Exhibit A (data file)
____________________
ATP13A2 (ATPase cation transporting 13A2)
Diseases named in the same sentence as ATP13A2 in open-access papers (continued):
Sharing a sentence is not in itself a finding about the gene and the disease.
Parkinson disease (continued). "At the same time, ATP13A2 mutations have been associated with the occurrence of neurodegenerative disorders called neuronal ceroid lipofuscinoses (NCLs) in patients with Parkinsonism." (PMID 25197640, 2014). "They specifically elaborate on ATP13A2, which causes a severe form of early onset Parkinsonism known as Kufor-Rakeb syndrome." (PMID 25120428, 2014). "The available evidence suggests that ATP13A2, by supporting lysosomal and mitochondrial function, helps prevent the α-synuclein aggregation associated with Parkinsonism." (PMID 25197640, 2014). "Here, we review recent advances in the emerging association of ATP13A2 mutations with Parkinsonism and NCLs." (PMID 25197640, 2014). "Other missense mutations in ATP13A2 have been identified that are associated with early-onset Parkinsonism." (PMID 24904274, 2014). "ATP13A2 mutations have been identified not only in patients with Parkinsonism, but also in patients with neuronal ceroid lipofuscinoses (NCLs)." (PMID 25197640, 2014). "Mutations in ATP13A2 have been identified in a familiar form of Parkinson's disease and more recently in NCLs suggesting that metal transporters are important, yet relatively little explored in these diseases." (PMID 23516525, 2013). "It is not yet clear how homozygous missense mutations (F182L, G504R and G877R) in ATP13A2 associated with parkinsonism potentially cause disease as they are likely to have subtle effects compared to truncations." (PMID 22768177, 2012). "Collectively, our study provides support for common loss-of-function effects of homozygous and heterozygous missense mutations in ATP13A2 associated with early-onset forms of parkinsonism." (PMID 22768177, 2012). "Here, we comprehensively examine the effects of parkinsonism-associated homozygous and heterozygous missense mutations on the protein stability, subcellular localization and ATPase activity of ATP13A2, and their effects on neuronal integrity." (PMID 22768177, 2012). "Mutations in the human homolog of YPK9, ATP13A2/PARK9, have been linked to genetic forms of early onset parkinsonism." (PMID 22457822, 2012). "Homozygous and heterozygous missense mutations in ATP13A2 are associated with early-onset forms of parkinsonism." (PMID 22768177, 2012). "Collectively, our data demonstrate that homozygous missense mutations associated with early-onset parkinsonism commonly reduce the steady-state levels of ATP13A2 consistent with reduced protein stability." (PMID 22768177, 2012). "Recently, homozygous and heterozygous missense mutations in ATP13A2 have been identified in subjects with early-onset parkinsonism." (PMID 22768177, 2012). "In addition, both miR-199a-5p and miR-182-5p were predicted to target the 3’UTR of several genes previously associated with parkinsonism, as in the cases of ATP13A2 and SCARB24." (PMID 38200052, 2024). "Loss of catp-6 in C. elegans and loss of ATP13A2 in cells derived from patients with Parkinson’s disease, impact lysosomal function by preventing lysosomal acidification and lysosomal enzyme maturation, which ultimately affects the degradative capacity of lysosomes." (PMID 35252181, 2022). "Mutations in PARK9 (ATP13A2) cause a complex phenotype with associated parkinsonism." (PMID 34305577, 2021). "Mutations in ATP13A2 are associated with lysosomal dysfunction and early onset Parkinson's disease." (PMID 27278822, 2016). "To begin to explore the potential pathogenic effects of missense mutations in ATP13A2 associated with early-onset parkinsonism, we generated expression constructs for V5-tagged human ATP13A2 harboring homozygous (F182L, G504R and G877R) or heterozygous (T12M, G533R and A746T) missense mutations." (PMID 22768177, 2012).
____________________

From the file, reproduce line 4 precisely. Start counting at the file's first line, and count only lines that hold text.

Parkinson disease (continued). "At the same time, ATP13A2 mutations have been associated with the occurrence of neurodegenerative disorders called neuronal ceroid lipofuscinoses (NCLs) in patients with Parkinsonism." (PMID 25197640, 2014). "They specifically elaborate on ATP13A2, which causes a severe form of early onset Parkinsonism known as Kufor-Rakeb syndrome." (PMID 25120428, 2014). "The available evidence suggests that ATP13A2, by supporting lysosomal and mitochondrial function, helps prevent the α-synuclein aggregation associated with Parkinsonism." (PMID 25197640, 2014). "Here, we review recent advances in the emerging association of ATP13A2 mutations with Parkinsonism and NCLs." (PMID 25197640, 2014). "Other missense mutations in ATP13A2 have been identified that are associated with early-onset Parkinsonism." (PMID 24904274, 2014). "ATP13A2 mutations have been identified not only in patients with Parkinsonism, but also in patients with neuronal ceroid lipofuscinoses (NCLs)." (PMID 25197640, 2014). "Mutations in ATP13A2 have been identified in a familiar form of Parkinson's disease and more recently in NCLs suggesting that metal transporters are important, yet relatively little explored in these diseases." (PMID 23516525, 2013). "It is not yet clear how homozygous missense mutations (F182L, G504R and G877R) in ATP13A2 associated with parkinsonism potentially cause disease as they are likely to have subtle effects compared to truncations." (PMID 22768177, 2012). "Collectively, our study provides support for common loss-of-function effects of homozygous and heterozygous missense mutations in ATP13A2 associated with early-onset forms of parkinsonism." (PMID 22768177, 2012). "Here, we comprehensively examine the effects of parkinsonism-associated homozygous and heterozygous missense mutations on the protein stability, subcellular localization and ATPase activity of ATP13A2, and their effects on neuronal integrity." (PMID 22768177, 2012). "Mutations in the human homolog of YPK9, ATP13A2/PARK9, have been linked to genetic forms of early onset parkinsonism." (PMID 22457822, 2012). "Homozygous and heterozygous missense mutations in ATP13A2 are associated with early-onset forms of parkinsonism." (PMID 22768177, 2012). "Collectively, our data demonstrate that homozygous missense mutations associated with early-onset parkinsonism commonly reduce the steady-state levels of ATP13A2 consistent with reduced protein stability." (PMID 22768177, 2012). "Recently, homozygous and heterozygous missense mutations in ATP13A2 have been identified in subjects with early-onset parkinsonism." (PMID 22768177, 2012). "In addition, both miR-199a-5p and miR-182-5p were predicted to target the 3’UTR of several genes previously associated with parkinsonism, as in the cases of ATP13A2 and SCARB24." (PMID 38200052, 2024). "Loss of catp-6 in C. elegans and loss of ATP13A2 in cells derived from patients with Parkinson’s disease, impact lysosomal function by preventing lysosomal acidification and lysosomal enzyme maturation, which ultimately affects the degradative capacity of lysosomes." (PMID 35252181, 2022). "Mutations in PARK9 (ATP13A2) cause a complex phenotype with associated parkinsonism." (PMID 34305577, 2021). "Mutations in ATP13A2 are associated with lysosomal dysfunction and early onset Parkinson's disease." (PMID 27278822, 2016). "To begin to explore the potential pathogenic effects of missense mutations in ATP13A2 associated with early-onset parkinsonism, we generated expression constructs for V5-tagged human ATP13A2 harboring homozygous (F182L, G504R and G877R) or heterozygous (T12M, G533R and A746T) missense mutations." (PMID 22768177, 2012).